by David P. Rebovich

Legislators and the still-mending Governor breathed a sigh of relief last week. Treasurer Bradley Abelow and the Office of Legislative Services announced that state revenues were meeting the Administration's projections, thanks to strong yields from the corporate business and personal income taxes. As such, there willno need to make big cuts in Corzine's budget proposalfor the new fiscal year that starts July 1st. But the Treasurer, OLS, and some veteran lawmakers on both sides of the aisle are recommending that legislators exercise caution in how they deal with the good financialnews.

Let's hope this advice is taken seriously not only by the legislature but by the Governor himself. After all this year's budget season is starting to follow a familiar script. A governor proposes a budget that does not satisfy everybody, evensome of the key constituent groups in his own party. He warns that fiscal restraint is required for two reasons. The state's immediate revenue situation is uncertain and long-term obligations like pensions anddebt servicepaymentsjeopardize its ability to balance future budgets. However, if the revenue picture improves before the new budget must be approved, legislators will be eager to spend more on programs for constituents, especiallysince its anelection year. And,the governor is likely to go along.

Will this script play out this budgetseason? Well, even if they decide to be cautious, the Democrats who control both chambers of the legislature are likely toget some kudos from some constituents. After all, the new budget will include considerable direct property tax relief for most New Jerseyans. Non-Abbott school districts and municipalities will receive more state aid for the first time in five years. Colleges an universities will also get more money after taking a big hit in the current budget. And, the Governor is proposing funds for new initiatives in stem cell research and autism.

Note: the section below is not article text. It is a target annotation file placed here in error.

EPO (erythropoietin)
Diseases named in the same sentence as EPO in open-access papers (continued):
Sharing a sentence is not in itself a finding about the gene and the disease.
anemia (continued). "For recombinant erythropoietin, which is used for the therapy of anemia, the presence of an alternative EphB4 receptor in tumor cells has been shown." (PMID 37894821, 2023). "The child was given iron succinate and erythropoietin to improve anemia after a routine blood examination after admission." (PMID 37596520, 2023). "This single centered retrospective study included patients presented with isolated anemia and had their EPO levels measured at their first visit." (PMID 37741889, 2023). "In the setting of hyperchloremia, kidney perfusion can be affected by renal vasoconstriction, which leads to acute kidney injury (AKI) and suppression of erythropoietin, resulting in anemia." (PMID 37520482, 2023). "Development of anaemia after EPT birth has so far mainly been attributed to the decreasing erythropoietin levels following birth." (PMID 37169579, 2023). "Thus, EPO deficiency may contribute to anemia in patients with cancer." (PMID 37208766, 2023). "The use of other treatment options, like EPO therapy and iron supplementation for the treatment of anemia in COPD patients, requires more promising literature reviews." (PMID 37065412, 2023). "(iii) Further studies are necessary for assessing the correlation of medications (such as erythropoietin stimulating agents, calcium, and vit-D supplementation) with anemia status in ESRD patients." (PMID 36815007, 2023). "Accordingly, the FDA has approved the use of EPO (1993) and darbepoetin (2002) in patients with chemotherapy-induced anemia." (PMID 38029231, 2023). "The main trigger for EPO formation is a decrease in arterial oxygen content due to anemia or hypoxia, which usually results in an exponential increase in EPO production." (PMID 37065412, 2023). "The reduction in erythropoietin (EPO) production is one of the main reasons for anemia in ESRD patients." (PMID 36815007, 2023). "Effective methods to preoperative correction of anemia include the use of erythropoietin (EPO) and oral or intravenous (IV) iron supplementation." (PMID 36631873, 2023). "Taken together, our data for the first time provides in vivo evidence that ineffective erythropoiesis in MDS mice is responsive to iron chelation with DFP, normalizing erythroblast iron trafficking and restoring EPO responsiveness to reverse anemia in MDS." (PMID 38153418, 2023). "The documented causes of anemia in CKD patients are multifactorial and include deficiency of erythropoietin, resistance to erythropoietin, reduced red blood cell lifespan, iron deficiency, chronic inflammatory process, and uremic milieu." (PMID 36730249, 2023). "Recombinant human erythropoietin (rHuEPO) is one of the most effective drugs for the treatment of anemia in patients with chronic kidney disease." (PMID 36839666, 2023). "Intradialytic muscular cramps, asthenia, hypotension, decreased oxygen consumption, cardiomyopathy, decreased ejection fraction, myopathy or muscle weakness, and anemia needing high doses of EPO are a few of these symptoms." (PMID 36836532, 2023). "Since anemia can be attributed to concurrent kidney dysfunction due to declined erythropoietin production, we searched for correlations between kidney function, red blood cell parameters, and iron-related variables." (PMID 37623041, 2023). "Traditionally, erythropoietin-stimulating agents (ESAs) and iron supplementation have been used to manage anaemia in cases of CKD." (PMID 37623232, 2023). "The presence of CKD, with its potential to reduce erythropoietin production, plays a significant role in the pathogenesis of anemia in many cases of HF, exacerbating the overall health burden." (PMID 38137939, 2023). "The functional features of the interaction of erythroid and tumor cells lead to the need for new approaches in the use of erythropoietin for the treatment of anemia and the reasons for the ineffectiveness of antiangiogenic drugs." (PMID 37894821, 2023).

Corzine's proposal is not a bad election year budget, especiallybecause it contains no new taxes and considerable direct and indirect propertytax relief. But now that the state's revenue situation looks better, some Democratswant to add tothe Governor's spending recommendations. More money for hospitals in urban areas, for nursing homes, and foremployees who serve the disabled are high on the list of Assembly Budget Committee chair Louis Greenwald. And Joe Roberts, the Speaker of the Assembly, wants legislators to consider putting on the ballot a constitutional amendment to dedicate all the revenue fromthe one-cent increase in the sales tax to property tax relief.If approved this amendment would earmark another $700 million in state revenue tohomeowners, school districts, and towns.

Such a plan may be good politics. It is also consistent with the Governor's commitment to decreasing the state's dependence on property taxes to fund schools, municipalities, and counties. But earmarking so much moremoney in a budget that is already dominated by mandated state aid and spending programs may jeopardize the state's ability to balance future budgets or achieve long-term fiscal integrity, another Corzine goal.